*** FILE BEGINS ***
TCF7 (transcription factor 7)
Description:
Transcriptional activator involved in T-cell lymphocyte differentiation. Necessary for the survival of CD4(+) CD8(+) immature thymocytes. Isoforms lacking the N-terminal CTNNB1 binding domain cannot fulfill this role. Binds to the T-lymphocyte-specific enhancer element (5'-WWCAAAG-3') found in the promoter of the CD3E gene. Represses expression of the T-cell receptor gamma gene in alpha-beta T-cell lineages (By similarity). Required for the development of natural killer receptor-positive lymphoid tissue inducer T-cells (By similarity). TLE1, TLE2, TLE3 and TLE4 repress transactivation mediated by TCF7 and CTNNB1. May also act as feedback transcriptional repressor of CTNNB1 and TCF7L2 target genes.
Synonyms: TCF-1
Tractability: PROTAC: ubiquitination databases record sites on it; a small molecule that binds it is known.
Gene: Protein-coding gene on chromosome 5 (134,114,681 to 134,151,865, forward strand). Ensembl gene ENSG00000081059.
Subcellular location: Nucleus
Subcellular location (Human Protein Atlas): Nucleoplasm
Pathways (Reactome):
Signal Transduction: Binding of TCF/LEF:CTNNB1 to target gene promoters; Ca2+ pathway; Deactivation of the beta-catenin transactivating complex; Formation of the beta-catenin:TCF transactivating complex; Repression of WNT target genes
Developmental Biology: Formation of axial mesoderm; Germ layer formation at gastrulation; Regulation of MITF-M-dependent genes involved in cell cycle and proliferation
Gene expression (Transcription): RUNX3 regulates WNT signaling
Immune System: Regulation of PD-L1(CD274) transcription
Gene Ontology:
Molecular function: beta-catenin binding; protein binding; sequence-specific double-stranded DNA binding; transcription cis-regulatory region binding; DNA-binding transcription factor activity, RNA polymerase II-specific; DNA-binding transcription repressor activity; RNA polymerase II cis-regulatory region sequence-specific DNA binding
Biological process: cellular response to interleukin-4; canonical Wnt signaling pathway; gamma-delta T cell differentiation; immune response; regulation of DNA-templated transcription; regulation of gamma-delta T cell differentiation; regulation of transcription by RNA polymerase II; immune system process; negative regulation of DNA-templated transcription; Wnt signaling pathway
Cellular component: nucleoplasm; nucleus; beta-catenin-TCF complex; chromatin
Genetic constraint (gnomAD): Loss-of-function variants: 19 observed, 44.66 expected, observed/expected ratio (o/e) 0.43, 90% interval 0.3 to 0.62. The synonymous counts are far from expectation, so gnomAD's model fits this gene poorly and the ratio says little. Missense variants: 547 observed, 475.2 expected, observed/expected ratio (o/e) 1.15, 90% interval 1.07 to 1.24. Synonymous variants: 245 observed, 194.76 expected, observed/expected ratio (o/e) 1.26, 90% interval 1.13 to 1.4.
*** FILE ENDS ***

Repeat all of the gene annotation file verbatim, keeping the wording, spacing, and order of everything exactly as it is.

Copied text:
TCF7 (transcription factor 7)
Description:
Transcriptional activator involved in T-cell lymphocyte differentiation. Necessary for the survival of CD4(+) CD8(+) immature thymocytes. Isoforms lacking the N-terminal CTNNB1 binding domain cannot fulfill this role. Binds to the T-lymphocyte-specific enhancer element (5'-WWCAAAG-3') found in the promoter of the CD3E gene. Represses expression of the T-cell receptor gamma gene in alpha-beta T-cell lineages (By similarity). Required for the development of natural killer receptor-positive lymphoid tissue inducer T-cells (By similarity). TLE1, TLE2, TLE3 and TLE4 repress transactivation mediated by TCF7 and CTNNB1. May also act as feedback transcriptional repressor of CTNNB1 and TCF7L2 target genes.
Synonyms: TCF-1
Tractability: PROTAC: ubiquitination databases record sites on it; a small molecule that binds it is known.
Gene: Protein-coding gene on chromosome 5 (134,114,681 to 134,151,865, forward strand). Ensembl gene ENSG00000081059.
Subcellular location: Nucleus
Subcellular location (Human Protein Atlas): Nucleoplasm
Pathways (Reactome):
Signal Transduction: Binding of TCF/LEF:CTNNB1 to target gene promoters; Ca2+ pathway; Deactivation of the beta-catenin transactivating complex; Formation of the beta-catenin:TCF transactivating complex; Repression of WNT target genes
Developmental Biology: Formation of axial mesoderm; Germ layer formation at gastrulation; Regulation of MITF-M-dependent genes involved in cell cycle and proliferation
Gene expression (Transcription): RUNX3 regulates WNT signaling
Immune System: Regulation of PD-L1(CD274) transcription
Gene Ontology:
Molecular function: beta-catenin binding; protein binding; sequence-specific double-stranded DNA binding; transcription cis-regulatory region binding; DNA-binding transcription factor activity, RNA polymerase II-specific; DNA-binding transcription repressor activity; RNA polymerase II cis-regulatory region sequence-specific DNA binding
Biological process: cellular response to interleukin-4; canonical Wnt signaling pathway; gamma-delta T cell differentiation; immune response; regulation of DNA-templated transcription; regulation of gamma-delta T cell differentiation; regulation of transcription by RNA polymerase II; immune system process; negative regulation of DNA-templated transcription; Wnt signaling pathway
Cellular component: nucleoplasm; nucleus; beta-catenin-TCF complex; chromatin
Genetic constraint (gnomAD): Loss-of-function variants: 19 observed, 44.66 expected, observed/expected ratio (o/e) 0.43, 90% interval 0.3 to 0.62. The synonymous counts are far from expectation, so gnomAD's model fits this gene poorly and the ratio says little. Missense variants: 547 observed, 475.2 expected, observed/expected ratio (o/e) 1.15, 90% interval 1.07 to 1.24. Synonymous variants: 245 observed, 194.76 expected, observed/expected ratio (o/e) 1.26, 90% interval 1.13 to 1.4.